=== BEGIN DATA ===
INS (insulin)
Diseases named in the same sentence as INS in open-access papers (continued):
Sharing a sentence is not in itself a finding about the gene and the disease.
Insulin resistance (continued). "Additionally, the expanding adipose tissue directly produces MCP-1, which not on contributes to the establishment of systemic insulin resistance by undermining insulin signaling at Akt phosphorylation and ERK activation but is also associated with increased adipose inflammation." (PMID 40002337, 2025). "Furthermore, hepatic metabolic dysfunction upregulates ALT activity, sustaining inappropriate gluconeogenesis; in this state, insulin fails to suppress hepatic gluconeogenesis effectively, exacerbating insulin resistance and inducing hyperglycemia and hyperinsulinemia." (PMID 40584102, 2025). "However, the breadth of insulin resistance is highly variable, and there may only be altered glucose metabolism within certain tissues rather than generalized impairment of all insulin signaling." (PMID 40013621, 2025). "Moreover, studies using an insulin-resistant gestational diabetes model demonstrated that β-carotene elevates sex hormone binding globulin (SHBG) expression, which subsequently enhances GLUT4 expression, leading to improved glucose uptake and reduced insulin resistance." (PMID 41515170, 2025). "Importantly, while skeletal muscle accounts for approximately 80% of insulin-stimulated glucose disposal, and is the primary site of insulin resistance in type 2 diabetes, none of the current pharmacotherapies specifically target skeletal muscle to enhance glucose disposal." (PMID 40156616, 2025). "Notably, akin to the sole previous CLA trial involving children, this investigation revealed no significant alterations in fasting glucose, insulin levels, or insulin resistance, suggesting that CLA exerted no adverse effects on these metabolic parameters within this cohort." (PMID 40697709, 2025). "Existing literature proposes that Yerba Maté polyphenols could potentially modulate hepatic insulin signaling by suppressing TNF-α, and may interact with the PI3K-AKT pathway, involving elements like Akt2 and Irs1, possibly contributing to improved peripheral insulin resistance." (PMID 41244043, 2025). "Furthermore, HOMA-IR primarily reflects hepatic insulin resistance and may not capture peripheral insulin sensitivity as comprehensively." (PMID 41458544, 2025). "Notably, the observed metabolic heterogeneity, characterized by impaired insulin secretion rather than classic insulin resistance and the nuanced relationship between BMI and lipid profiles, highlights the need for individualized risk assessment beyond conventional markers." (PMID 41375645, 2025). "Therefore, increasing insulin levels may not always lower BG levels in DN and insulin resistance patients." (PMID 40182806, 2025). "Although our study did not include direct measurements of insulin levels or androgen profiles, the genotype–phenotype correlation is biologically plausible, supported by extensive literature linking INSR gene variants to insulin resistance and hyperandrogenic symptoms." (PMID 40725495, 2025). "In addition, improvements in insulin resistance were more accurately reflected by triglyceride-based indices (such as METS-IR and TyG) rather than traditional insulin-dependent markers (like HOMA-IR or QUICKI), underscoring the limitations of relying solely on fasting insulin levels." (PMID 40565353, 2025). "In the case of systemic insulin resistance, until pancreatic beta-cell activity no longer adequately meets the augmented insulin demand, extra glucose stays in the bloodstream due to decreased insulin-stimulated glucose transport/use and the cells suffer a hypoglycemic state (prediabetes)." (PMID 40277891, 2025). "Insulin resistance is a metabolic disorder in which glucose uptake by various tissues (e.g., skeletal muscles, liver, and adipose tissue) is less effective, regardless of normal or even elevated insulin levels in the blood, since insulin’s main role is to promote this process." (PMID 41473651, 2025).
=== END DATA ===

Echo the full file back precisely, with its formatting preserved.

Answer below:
INS (insulin)
Diseases named in the same sentence as INS in open-access papers (continued):
Sharing a sentence is not in itself a finding about the gene and the disease.
Insulin resistance (continued). "Additionally, the expanding adipose tissue directly produces MCP-1, which not on contributes to the establishment of systemic insulin resistance by undermining insulin signaling at Akt phosphorylation and ERK activation but is also associated with increased adipose inflammation." (PMID 40002337, 2025). "Furthermore, hepatic metabolic dysfunction upregulates ALT activity, sustaining inappropriate gluconeogenesis; in this state, insulin fails to suppress hepatic gluconeogenesis effectively, exacerbating insulin resistance and inducing hyperglycemia and hyperinsulinemia." (PMID 40584102, 2025). "However, the breadth of insulin resistance is highly variable, and there may only be altered glucose metabolism within certain tissues rather than generalized impairment of all insulin signaling." (PMID 40013621, 2025). "Moreover, studies using an insulin-resistant gestational diabetes model demonstrated that β-carotene elevates sex hormone binding globulin (SHBG) expression, which subsequently enhances GLUT4 expression, leading to improved glucose uptake and reduced insulin resistance." (PMID 41515170, 2025). "Importantly, while skeletal muscle accounts for approximately 80% of insulin-stimulated glucose disposal, and is the primary site of insulin resistance in type 2 diabetes, none of the current pharmacotherapies specifically target skeletal muscle to enhance glucose disposal." (PMID 40156616, 2025). "Notably, akin to the sole previous CLA trial involving children, this investigation revealed no significant alterations in fasting glucose, insulin levels, or insulin resistance, suggesting that CLA exerted no adverse effects on these metabolic parameters within this cohort." (PMID 40697709, 2025). "Existing literature proposes that Yerba Maté polyphenols could potentially modulate hepatic insulin signaling by suppressing TNF-α, and may interact with the PI3K-AKT pathway, involving elements like Akt2 and Irs1, possibly contributing to improved peripheral insulin resistance." (PMID 41244043, 2025). "Furthermore, HOMA-IR primarily reflects hepatic insulin resistance and may not capture peripheral insulin sensitivity as comprehensively." (PMID 41458544, 2025). "Notably, the observed metabolic heterogeneity, characterized by impaired insulin secretion rather than classic insulin resistance and the nuanced relationship between BMI and lipid profiles, highlights the need for individualized risk assessment beyond conventional markers." (PMID 41375645, 2025). "Therefore, increasing insulin levels may not always lower BG levels in DN and insulin resistance patients." (PMID 40182806, 2025). "Although our study did not include direct measurements of insulin levels or androgen profiles, the genotype–phenotype correlation is biologically plausible, supported by extensive literature linking INSR gene variants to insulin resistance and hyperandrogenic symptoms." (PMID 40725495, 2025). "In addition, improvements in insulin resistance were more accurately reflected by triglyceride-based indices (such as METS-IR and TyG) rather than traditional insulin-dependent markers (like HOMA-IR or QUICKI), underscoring the limitations of relying solely on fasting insulin levels." (PMID 40565353, 2025). "In the case of systemic insulin resistance, until pancreatic beta-cell activity no longer adequately meets the augmented insulin demand, extra glucose stays in the bloodstream due to decreased insulin-stimulated glucose transport/use and the cells suffer a hypoglycemic state (prediabetes)." (PMID 40277891, 2025). "Insulin resistance is a metabolic disorder in which glucose uptake by various tissues (e.g., skeletal muscles, liver, and adipose tissue) is less effective, regardless of normal or even elevated insulin levels in the blood, since insulin’s main role is to promote this process." (PMID 41473651, 2025).